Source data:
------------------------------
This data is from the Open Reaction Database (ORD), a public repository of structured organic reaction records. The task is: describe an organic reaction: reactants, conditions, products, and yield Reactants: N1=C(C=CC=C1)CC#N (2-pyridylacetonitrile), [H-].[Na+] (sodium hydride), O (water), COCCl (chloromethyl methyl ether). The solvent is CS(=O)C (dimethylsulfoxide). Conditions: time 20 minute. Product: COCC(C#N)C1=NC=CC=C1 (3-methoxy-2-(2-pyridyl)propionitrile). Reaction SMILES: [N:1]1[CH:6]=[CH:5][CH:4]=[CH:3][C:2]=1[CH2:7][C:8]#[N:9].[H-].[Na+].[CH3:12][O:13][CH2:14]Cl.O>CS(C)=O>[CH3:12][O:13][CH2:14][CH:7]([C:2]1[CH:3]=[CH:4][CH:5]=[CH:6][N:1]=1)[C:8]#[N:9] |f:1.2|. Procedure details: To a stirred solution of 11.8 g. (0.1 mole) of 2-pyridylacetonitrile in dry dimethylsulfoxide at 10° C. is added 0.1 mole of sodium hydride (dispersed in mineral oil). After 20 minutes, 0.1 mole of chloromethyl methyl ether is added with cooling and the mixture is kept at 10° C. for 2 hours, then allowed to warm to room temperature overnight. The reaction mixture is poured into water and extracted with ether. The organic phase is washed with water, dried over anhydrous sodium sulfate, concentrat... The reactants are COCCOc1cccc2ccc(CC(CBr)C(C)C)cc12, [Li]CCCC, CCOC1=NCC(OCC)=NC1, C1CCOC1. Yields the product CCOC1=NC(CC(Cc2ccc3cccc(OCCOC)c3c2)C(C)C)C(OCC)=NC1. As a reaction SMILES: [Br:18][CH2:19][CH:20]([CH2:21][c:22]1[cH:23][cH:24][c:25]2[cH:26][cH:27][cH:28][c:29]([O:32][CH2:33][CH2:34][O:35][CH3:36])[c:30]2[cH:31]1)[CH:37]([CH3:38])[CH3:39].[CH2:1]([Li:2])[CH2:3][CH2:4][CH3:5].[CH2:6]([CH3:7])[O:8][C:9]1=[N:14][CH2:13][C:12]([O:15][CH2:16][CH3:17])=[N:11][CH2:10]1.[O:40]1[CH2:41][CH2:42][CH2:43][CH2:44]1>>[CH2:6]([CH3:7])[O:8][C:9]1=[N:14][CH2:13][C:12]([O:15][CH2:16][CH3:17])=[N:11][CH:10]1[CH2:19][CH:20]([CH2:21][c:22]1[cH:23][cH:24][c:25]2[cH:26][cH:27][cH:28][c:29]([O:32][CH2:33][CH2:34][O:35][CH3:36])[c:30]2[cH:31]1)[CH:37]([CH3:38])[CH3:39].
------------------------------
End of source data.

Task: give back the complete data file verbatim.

This data is from the Open Reaction Database (ORD), a public repository of structured organic reaction records. The task is: describe an organic reaction: reactants, conditions, products, and yield Reactants: N1=C(C=CC=C1)CC#N (2-pyridylacetonitrile), [H-].[Na+] (sodium hydride), O (water), COCCl (chloromethyl methyl ether). The solvent is CS(=O)C (dimethylsulfoxide). Conditions: time 20 minute. Product: COCC(C#N)C1=NC=CC=C1 (3-methoxy-2-(2-pyridyl)propionitrile). Reaction SMILES: [N:1]1[CH:6]=[CH:5][CH:4]=[CH:3][C:2]=1[CH2:7][C:8]#[N:9].[H-].[Na+].[CH3:12][O:13][CH2:14]Cl.O>CS(C)=O>[CH3:12][O:13][CH2:14][CH:7]([C:2]1[CH:3]=[CH:4][CH:5]=[CH:6][N:1]=1)[C:8]#[N:9] |f:1.2|. Procedure details: To a stirred solution of 11.8 g. (0.1 mole) of 2-pyridylacetonitrile in dry dimethylsulfoxide at 10° C. is added 0.1 mole of sodium hydride (dispersed in mineral oil). After 20 minutes, 0.1 mole of chloromethyl methyl ether is added with cooling and the mixture is kept at 10° C. for 2 hours, then allowed to warm to room temperature overnight. The reaction mixture is poured into water and extracted with ether. The organic phase is washed with water, dried over anhydrous sodium sulfate, concentrat... The reactants are COCCOc1cccc2ccc(CC(CBr)C(C)C)cc12, [Li]CCCC, CCOC1=NCC(OCC)=NC1, C1CCOC1. Yields the product CCOC1=NC(CC(Cc2ccc3cccc(OCCOC)c3c2)C(C)C)C(OCC)=NC1. As a reaction SMILES: [Br:18][CH2:19][CH:20]([CH2:21][c:22]1[cH:23][cH:24][c:25]2[cH:26][cH:27][cH:28][c:29]([O:32][CH2:33][CH2:34][O:35][CH3:36])[c:30]2[cH:31]1)[CH:37]([CH3:38])[CH3:39].[CH2:1]([Li:2])[CH2:3][CH2:4][CH3:5].[CH2:6]([CH3:7])[O:8][C:9]1=[N:14][CH2:13][C:12]([O:15][CH2:16][CH3:17])=[N:11][CH2:10]1.[O:40]1[CH2:41][CH2:42][CH2:43][CH2:44]1>>[CH2:6]([CH3:7])[O:8][C:9]1=[N:14][CH2:13][C:12]([O:15][CH2:16][CH3:17])=[N:11][CH:10]1[CH2:19][CH:20]([CH2:21][c:22]1[cH:23][cH:24][c:25]2[cH:26][cH:27][cH:28][c:29]([O:32][CH2:33][CH2:34][O:35][CH3:36])[c:30]2[cH:31]1)[CH:37]([CH3:38])[CH3:39].